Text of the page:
-The culture of the ESA meeting is for profs to give talks (though there are many exceptions to the prevailing culture; see below). I conform to the culture without thinking about it consciously.

      I leave it to you to judge how many of those bullets are just post-hoc rationalizations for the final one. 🙂

      Although it’s important to be clear that there are *many* exceptions to the prevailing culture that “profs give talks, students give posters”. At the ESA meeting, there are *lots* of talks by grad students and postdocs (many of which I attend!). And I’ve certainly seen profs, including quite senior and prominent ones (Jim Grover, Hal Caswell…), give posters at the ESA meeting. So I dunno. I haven’t seen any discussions of this issue and so I’m a little unclear why it’s bad for there to be a loose correlation between presenter seniority and type of presentation. And so I’m a little unclear what measures can or should be taken to get rid of that correlation. I guess I’m inclined to leave the choice of whether to give a talk or poster up to individuals and not worry too much if, for whatever reason, a loose correlation emerges between presenter seniority and type of presentation.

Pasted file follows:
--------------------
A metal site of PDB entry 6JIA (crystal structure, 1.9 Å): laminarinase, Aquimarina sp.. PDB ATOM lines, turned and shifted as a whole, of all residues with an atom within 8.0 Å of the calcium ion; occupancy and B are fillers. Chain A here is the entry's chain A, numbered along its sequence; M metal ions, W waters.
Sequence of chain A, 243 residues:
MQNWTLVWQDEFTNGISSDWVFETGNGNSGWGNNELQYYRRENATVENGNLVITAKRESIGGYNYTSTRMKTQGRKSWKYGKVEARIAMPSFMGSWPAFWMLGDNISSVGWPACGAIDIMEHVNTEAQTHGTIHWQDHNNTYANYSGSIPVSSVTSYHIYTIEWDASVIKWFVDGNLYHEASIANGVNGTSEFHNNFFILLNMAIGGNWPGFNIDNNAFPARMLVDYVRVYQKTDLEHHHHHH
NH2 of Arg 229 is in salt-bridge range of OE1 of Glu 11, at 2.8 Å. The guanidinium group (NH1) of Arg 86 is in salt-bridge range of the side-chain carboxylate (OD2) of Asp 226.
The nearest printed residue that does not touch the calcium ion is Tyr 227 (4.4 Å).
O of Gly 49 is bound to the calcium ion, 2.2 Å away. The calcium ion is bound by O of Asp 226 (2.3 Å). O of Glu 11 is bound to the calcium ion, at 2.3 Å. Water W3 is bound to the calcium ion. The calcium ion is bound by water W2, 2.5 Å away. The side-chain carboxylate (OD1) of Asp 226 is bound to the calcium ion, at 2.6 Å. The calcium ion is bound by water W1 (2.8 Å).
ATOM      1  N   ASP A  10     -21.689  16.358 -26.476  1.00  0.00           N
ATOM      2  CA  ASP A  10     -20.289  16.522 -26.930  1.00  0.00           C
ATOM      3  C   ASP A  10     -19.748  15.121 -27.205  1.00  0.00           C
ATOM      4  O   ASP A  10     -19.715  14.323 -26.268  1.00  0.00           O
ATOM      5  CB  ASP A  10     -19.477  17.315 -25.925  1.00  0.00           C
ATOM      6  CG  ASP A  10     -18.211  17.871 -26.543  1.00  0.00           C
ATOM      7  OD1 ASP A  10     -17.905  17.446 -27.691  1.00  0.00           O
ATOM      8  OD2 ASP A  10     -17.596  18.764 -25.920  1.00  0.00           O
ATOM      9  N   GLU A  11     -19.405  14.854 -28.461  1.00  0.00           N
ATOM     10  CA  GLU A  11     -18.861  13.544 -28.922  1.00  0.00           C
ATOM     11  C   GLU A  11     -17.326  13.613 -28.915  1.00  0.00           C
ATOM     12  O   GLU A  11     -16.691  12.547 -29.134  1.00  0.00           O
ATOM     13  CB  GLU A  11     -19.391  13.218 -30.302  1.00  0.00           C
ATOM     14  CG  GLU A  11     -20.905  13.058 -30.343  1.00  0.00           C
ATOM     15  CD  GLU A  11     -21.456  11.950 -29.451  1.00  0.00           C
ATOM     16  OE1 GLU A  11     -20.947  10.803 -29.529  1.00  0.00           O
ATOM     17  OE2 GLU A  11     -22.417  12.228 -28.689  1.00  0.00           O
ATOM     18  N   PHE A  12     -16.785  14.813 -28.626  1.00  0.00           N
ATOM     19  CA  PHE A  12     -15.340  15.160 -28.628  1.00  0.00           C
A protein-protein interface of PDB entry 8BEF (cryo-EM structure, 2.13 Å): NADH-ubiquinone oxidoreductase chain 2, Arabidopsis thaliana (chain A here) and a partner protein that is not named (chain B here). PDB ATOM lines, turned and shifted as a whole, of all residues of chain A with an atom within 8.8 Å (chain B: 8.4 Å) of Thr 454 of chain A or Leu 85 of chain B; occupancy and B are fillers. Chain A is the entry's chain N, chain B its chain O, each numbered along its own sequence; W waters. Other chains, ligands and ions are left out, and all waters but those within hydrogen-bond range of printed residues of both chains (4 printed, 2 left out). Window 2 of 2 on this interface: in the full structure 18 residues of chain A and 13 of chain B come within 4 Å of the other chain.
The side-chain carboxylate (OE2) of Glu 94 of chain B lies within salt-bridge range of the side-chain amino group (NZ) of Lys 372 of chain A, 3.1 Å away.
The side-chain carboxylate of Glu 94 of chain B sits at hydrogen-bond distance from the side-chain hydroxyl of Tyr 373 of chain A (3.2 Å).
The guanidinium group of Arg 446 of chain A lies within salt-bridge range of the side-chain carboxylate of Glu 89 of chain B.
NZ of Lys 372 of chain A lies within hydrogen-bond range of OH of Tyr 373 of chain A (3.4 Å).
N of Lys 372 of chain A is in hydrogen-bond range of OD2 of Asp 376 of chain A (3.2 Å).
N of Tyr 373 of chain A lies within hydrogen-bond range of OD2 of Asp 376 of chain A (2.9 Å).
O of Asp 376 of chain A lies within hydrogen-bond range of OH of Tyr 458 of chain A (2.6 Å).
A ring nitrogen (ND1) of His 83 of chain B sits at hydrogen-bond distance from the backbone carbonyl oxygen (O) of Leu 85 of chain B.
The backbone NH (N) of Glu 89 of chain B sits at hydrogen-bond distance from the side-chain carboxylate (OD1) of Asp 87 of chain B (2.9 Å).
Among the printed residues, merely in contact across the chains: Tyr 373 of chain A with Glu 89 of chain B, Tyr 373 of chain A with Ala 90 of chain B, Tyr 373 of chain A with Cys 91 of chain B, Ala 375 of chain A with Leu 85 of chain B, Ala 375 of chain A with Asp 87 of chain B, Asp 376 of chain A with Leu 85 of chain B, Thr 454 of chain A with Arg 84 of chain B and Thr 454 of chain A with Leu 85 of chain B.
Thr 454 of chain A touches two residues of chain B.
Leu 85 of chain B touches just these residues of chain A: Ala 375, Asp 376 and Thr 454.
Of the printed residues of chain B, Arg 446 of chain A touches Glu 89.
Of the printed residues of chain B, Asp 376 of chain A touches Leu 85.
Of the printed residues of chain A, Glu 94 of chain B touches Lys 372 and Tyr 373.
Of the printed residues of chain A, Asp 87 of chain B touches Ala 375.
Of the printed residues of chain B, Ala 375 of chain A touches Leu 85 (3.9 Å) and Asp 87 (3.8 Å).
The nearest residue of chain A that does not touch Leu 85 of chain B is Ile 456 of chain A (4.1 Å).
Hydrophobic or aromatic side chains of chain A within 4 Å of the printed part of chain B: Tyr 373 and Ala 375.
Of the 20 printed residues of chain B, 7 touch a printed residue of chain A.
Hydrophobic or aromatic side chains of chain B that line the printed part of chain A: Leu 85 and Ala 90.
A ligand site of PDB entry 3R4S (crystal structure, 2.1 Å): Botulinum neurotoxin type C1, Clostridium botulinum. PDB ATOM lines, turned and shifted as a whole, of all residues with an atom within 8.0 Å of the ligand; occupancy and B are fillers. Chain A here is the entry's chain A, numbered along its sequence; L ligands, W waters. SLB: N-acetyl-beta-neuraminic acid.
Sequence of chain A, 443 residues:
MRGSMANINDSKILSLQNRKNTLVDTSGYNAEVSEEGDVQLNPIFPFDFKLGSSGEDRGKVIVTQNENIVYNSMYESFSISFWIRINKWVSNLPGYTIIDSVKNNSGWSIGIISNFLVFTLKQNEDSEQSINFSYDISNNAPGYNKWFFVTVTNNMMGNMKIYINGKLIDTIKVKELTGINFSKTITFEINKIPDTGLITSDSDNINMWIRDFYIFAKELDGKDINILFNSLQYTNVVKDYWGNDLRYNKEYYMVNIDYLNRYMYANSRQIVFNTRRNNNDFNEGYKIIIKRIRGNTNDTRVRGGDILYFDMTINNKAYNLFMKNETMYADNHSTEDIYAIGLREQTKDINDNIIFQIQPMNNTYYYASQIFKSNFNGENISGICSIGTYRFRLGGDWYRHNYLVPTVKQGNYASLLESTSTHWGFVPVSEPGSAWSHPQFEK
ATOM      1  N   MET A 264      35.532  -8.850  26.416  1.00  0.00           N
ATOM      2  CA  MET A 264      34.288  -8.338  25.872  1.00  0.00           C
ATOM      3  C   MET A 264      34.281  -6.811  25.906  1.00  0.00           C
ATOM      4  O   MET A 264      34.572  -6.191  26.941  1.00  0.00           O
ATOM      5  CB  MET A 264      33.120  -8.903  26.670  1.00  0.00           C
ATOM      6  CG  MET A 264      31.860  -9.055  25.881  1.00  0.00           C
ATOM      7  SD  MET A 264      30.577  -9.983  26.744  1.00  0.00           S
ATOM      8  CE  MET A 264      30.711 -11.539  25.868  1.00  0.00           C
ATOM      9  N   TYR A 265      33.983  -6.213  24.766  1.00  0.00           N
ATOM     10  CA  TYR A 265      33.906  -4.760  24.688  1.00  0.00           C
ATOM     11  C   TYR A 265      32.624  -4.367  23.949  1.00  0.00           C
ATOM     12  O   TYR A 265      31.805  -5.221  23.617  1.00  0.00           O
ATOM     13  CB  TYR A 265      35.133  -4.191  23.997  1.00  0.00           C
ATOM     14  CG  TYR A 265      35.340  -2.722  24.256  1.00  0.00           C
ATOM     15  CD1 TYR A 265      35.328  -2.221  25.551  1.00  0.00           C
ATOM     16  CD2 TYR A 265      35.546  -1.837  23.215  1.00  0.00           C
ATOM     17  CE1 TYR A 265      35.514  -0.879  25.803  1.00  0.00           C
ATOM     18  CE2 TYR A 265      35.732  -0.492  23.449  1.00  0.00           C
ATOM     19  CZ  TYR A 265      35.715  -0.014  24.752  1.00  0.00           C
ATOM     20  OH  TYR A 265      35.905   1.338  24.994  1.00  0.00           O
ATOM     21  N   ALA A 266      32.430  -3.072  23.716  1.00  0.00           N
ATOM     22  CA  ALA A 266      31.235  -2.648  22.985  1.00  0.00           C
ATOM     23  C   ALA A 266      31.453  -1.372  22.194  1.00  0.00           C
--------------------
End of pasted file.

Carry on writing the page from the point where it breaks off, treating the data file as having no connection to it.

Stephen Heard has a good post on the pros and cons of posters vs talks:

      I don’t think the talk vs. poster “prestige” distinction is really parallel to the distinction between more and less-selective journals. I think there are good reasons why the distinction between more and less selective journals exists (basically: it’s an effective filtering aid), and that if it didn’t exist we’d just recreate it via other means. Relevant old posts, from me and Stephen Heard: